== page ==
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I have a Latin American recipe that calls for grated coconut in heavy syrup. Apparently, you can commonly buy it in cans in Latin America, but not here in the USA. Can I substitute some mixture of dry coconut and syrup? What kind of syrup, in what ratio?

I have some sweetened dry coconut and light corn syrup on hand; if there's a way to make it work with those, that would be great, but if not that's OK too :)

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    The recipe of what you are making might help us to answer your question. Also, can you get fresh coconut?
    – Jolenealaska
    Mar 30, 2016 at 6:07
  • @Jolenealaska I'm making Cuban Pastelitos de Coco. I can't find a from-scratch recipe online to show you; I'm looking at a recipe book. Essentially it's a puff pastry with a coconut filling. The filling is nothing but the coconut in syrup.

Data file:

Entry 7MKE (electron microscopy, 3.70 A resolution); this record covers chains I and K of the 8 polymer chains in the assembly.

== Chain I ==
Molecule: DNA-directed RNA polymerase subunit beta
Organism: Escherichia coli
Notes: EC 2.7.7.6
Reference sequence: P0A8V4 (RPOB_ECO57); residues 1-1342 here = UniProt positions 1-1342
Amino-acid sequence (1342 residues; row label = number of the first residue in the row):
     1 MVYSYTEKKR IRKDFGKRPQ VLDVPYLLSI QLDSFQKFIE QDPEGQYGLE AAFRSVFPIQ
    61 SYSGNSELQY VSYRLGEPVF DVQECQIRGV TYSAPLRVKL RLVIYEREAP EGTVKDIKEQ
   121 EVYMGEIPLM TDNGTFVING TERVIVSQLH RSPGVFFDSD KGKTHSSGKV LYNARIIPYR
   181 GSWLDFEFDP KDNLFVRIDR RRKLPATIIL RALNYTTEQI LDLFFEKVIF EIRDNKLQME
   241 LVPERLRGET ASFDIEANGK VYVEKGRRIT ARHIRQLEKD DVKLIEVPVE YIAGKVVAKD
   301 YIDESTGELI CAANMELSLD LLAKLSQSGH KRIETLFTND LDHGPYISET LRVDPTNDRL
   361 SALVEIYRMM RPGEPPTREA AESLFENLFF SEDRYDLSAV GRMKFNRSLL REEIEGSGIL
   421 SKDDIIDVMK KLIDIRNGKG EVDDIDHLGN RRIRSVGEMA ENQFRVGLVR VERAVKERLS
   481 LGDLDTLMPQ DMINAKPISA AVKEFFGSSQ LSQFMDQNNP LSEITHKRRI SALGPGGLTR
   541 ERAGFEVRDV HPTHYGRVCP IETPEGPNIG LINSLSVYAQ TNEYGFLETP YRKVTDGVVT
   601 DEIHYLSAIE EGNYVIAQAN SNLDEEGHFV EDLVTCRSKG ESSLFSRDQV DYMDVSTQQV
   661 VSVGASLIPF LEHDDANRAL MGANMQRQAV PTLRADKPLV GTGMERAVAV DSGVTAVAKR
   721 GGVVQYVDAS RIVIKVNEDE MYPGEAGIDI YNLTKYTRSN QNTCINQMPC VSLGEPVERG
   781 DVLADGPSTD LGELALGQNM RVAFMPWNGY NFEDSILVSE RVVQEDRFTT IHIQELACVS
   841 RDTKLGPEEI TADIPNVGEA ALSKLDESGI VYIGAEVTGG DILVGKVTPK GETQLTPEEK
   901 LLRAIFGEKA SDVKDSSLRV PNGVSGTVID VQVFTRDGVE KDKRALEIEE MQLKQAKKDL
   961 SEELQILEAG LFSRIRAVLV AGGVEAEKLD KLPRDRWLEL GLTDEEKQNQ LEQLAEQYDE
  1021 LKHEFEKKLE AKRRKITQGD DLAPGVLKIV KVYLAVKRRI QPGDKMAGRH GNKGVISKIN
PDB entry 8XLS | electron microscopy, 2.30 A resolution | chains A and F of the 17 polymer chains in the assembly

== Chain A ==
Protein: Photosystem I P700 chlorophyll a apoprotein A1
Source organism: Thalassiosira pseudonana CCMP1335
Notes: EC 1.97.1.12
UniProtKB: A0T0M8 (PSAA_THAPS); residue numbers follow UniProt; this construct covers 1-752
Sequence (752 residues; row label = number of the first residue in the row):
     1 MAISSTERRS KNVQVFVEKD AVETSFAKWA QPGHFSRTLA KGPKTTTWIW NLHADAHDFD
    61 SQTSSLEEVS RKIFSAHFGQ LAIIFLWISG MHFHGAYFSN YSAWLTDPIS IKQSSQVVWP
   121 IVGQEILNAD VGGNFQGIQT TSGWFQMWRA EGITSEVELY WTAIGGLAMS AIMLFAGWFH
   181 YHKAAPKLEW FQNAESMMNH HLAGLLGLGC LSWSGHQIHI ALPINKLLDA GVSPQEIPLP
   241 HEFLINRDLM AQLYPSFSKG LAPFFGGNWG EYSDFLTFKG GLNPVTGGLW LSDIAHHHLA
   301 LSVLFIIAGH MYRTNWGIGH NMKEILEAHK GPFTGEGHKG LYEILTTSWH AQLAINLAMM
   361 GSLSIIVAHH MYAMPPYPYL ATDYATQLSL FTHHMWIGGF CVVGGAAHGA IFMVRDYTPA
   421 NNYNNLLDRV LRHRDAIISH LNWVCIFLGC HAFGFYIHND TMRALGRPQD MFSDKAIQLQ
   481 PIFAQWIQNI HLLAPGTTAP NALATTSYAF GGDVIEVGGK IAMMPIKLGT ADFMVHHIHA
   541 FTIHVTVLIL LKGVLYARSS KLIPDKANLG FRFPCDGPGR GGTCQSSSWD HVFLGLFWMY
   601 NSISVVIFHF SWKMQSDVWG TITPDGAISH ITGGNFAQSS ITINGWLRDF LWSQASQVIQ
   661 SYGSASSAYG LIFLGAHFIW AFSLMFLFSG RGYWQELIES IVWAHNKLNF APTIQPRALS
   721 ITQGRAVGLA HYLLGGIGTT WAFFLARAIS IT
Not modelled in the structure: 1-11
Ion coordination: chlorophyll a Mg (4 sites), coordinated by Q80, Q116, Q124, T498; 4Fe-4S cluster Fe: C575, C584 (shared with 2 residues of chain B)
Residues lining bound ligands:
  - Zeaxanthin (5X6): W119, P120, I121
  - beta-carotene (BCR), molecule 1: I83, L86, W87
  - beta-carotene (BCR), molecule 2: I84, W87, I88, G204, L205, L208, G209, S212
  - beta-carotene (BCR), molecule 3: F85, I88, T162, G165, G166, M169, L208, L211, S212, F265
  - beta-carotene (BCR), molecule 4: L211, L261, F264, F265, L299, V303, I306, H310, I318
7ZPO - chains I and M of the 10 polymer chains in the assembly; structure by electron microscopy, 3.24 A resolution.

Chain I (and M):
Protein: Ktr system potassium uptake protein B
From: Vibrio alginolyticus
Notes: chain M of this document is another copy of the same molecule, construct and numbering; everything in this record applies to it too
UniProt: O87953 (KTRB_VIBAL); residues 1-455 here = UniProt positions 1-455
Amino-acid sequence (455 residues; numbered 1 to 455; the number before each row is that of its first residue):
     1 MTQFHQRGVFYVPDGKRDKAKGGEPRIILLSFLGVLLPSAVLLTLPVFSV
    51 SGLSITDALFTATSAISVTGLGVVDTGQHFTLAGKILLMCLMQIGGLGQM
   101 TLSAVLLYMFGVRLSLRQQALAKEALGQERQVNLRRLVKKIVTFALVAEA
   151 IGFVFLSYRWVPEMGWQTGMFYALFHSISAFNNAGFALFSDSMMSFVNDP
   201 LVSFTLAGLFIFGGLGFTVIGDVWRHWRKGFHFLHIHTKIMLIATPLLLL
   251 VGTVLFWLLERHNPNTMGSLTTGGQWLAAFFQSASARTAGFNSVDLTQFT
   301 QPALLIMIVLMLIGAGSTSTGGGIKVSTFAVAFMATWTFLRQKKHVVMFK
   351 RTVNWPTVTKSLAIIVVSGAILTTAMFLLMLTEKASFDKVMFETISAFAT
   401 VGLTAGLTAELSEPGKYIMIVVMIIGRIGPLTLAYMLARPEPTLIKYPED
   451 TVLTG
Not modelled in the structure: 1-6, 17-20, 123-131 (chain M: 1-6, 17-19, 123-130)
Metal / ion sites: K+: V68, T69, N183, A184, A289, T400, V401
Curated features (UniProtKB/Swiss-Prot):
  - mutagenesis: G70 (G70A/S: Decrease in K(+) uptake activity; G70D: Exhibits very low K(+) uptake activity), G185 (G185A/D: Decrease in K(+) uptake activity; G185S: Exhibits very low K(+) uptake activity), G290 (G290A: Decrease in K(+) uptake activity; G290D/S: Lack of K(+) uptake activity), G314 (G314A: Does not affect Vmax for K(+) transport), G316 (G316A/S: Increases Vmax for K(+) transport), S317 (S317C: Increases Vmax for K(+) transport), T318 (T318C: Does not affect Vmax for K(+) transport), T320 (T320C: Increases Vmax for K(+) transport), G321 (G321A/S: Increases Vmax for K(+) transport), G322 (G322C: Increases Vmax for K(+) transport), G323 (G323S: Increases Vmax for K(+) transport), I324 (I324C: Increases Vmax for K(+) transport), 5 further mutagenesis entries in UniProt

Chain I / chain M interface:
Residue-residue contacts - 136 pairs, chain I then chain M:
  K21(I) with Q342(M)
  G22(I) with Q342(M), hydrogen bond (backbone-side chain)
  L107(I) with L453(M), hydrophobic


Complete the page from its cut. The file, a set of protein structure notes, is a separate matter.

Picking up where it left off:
– Cheezey
    Mar 30, 2016 at 21:33

3 Answers 3

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Typically when things are "canned in syrup" it's cane sugar and water.

I'd guess soak dried coconut in water (or coconut water) to rehydrate it; drain & save excess water, add twice as much sugar (volume or weight as you like, close enough to the same) as water, heat to dissolve, add coconut back to it, stir - should be close-ish.

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  • It is not necessary to rehydrate the coconut, just adjust the volume of water when making the filling Nov 4, 2021 at 10:45
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As a Latin American, we usually use fresh grated coconut, water and sugar to make this type of filling for sweets. If fresh grated coconut is not available, desiccated grated coconut is fine, we just adjust the amount of water when making the filling to reach the desired consistency

This recipe for the sweet calls for 150g of desiccated coconut for 2 cups of sugar and 2 cups of water. 1 cup is typically 240mL, or 8 fl. oz.

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Have you tried coconut cream? It is a lot thicker than coconut juice/milk. that should be a good substitute for the syrup.

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